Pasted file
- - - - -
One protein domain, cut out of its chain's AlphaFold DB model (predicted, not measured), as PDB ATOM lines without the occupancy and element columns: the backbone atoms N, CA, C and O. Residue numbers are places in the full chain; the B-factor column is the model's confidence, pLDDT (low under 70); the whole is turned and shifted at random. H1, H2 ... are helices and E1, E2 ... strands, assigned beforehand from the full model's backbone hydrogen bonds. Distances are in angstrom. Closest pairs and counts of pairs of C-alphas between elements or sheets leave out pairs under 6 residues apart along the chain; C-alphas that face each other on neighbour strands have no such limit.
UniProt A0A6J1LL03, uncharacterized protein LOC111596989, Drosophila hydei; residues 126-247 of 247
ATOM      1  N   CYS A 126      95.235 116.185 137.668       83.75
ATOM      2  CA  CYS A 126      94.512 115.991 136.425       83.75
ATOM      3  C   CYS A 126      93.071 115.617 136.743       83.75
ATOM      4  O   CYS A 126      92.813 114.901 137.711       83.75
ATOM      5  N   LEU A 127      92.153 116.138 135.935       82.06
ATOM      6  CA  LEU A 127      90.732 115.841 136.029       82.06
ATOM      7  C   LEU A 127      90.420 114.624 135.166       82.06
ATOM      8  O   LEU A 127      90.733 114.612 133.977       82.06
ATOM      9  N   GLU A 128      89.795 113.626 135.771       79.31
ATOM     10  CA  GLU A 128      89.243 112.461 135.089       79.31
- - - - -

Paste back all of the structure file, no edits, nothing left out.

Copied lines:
One protein domain, cut out of its chain's AlphaFold DB model (predicted, not measured), as PDB ATOM lines without the occupancy and element columns: the backbone atoms N, CA, C and O. Residue numbers are places in the full chain; the B-factor column is the model's confidence, pLDDT (low under 70); the whole is turned and shifted at random. H1, H2 ... are helices and E1, E2 ... strands, assigned beforehand from the full model's backbone hydrogen bonds. Distances are in angstrom. Closest pairs and counts of pairs of C-alphas between elements or sheets leave out pairs under 6 residues apart along the chain; C-alphas that face each other on neighbour strands have no such limit.
UniProt A0A6J1LL03, uncharacterized protein LOC111596989, Drosophila hydei; residues 126-247 of 247
ATOM      1  N   CYS A 126      95.235 116.185 137.668       83.75
ATOM      2  CA  CYS A 126      94.512 115.991 136.425       83.75
ATOM      3  C   CYS A 126      93.071 115.617 136.743       83.75
ATOM      4  O   CYS A 126      92.813 114.901 137.711       83.75
ATOM      5  N   LEU A 127      92.153 116.138 135.935       82.06
ATOM      6  CA  LEU A 127      90.732 115.841 136.029       82.06
ATOM      7  C   LEU A 127      90.420 114.624 135.166       82.06
ATOM      8  O   LEU A 127      90.733 114.612 133.977       82.06
ATOM      9  N   GLU A 128      89.795 113.626 135.771       79.31
ATOM     10  CA  GLU A 128      89.243 112.461 135.089       79.31